A 12-year-old, female Maltese was referred with uncontrolled hyperadrenocorticism (HAC). Despite well management of HAC through treatment with trilostane and serial monitoring with ACTH stimulation tests for over three years, stiffness of the neck and limbs progressively worsened over time. Neurological test was performed, which showed no abnormalities of cranial nerves. Proprioception was delayed but the cause appeared to be due to stiffness of limb muscles. Muscle tone had increased over time and stiffness had worsened to the extent where it made walking difficult. MRI scans showed no orthopedic or spinal diseases, and pituitary microadenoma was confirmed with pituitary gland measurement of 6 × 6.4 × 4.5 mm (H × W × L). Electromyography presented random discharges with fluctuating amplitude and frequency, which were consistent with myotonic discharges. There were no improvements of myotonic signs despite treatment for HAC with trilostane. Supplementation of L-carnitine and coenzyme Q-10 to mitigate muscle stiffness, following diazepam and methocarbamol to help with muscle rigidity, failed to show any positive effect and the dog died a sudden death, 1,182 days after the initial visit.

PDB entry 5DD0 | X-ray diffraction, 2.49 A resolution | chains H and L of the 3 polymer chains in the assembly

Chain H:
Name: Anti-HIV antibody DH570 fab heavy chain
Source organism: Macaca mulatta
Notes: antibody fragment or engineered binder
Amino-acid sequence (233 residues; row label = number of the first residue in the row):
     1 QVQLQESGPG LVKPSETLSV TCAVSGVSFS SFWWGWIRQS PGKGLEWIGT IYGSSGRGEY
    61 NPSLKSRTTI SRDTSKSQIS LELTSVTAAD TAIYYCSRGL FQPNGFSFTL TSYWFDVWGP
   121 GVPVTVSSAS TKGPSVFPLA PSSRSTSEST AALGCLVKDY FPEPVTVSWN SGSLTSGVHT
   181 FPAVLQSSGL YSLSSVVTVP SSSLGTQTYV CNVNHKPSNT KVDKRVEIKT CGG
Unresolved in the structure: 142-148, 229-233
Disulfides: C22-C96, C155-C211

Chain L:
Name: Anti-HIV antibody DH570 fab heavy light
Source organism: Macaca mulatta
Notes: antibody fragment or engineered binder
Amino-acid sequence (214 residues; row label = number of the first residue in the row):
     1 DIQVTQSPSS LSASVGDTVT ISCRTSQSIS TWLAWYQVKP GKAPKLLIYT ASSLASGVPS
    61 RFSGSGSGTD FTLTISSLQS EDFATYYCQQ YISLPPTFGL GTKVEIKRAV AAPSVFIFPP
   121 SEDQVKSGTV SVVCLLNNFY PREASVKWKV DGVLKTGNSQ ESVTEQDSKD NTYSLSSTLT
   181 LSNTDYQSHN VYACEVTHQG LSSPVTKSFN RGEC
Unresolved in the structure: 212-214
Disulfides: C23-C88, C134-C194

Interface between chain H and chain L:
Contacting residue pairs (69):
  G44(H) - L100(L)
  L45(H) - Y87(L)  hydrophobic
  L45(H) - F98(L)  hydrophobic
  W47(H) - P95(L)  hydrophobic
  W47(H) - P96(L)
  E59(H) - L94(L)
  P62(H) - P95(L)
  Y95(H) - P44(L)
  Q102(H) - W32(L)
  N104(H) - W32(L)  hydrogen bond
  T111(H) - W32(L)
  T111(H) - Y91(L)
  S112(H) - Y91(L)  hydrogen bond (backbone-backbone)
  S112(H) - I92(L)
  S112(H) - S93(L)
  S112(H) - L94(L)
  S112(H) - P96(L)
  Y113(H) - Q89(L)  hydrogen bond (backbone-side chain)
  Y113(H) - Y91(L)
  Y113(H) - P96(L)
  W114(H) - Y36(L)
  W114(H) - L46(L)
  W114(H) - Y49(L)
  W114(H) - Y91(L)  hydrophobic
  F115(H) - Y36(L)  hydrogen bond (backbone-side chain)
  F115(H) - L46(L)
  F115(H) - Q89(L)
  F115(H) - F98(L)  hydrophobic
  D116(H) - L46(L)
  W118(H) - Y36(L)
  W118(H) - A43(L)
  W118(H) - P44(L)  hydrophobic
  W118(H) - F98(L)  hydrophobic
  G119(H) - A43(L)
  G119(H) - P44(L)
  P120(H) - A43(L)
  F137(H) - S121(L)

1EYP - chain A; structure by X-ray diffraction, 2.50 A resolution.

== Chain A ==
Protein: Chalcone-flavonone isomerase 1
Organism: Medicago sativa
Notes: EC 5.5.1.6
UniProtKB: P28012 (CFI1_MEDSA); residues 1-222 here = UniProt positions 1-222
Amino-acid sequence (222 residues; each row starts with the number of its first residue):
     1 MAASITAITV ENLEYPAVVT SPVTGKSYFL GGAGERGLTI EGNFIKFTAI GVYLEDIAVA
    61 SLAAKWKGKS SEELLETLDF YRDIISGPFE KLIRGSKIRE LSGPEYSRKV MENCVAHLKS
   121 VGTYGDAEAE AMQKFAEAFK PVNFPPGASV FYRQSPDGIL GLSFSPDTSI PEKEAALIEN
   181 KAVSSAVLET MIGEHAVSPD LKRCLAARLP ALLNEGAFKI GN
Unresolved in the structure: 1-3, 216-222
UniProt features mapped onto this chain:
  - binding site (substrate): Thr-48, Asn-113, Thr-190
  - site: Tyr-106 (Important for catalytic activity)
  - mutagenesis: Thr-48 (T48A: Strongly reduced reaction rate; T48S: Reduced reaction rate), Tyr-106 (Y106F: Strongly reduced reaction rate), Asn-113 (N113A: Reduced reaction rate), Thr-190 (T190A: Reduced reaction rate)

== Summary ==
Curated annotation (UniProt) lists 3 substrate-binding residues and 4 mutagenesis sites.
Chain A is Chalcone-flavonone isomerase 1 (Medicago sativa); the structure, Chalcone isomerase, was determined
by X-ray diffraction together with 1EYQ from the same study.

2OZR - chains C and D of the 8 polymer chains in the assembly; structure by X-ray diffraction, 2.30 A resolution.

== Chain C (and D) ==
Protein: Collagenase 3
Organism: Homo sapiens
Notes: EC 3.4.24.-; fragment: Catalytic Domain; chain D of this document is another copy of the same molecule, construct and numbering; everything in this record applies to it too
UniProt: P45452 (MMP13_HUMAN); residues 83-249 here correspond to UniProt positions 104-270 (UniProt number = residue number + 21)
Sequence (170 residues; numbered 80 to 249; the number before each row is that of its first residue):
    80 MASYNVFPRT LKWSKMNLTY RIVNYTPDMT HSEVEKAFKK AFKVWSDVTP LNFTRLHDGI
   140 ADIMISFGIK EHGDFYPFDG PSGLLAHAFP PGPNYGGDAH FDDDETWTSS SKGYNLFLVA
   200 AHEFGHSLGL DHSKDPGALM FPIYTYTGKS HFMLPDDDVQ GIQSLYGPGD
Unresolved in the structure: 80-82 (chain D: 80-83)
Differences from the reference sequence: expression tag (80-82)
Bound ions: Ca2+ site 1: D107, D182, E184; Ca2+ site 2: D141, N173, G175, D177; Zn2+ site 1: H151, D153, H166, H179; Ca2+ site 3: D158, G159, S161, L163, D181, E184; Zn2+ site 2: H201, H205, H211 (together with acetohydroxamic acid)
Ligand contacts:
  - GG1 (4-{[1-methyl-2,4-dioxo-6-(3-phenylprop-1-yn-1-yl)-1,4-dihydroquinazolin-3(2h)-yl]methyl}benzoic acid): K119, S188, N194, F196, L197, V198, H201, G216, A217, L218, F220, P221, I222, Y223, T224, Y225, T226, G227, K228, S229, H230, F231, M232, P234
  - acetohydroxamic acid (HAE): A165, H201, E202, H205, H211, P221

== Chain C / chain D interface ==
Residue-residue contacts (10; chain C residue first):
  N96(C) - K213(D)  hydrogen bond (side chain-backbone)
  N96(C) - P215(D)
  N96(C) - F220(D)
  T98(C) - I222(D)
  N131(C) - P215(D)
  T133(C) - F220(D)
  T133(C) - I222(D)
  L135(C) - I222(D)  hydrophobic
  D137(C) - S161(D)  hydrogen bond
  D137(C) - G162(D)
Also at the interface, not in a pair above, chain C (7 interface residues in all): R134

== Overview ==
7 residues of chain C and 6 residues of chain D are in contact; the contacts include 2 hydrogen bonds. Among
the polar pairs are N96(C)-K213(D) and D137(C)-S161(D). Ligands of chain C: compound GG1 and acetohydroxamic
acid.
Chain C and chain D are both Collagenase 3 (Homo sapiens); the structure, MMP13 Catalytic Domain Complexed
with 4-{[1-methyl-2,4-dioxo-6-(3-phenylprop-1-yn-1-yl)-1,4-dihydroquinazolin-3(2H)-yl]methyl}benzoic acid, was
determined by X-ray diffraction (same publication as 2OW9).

- Cushing syndrome
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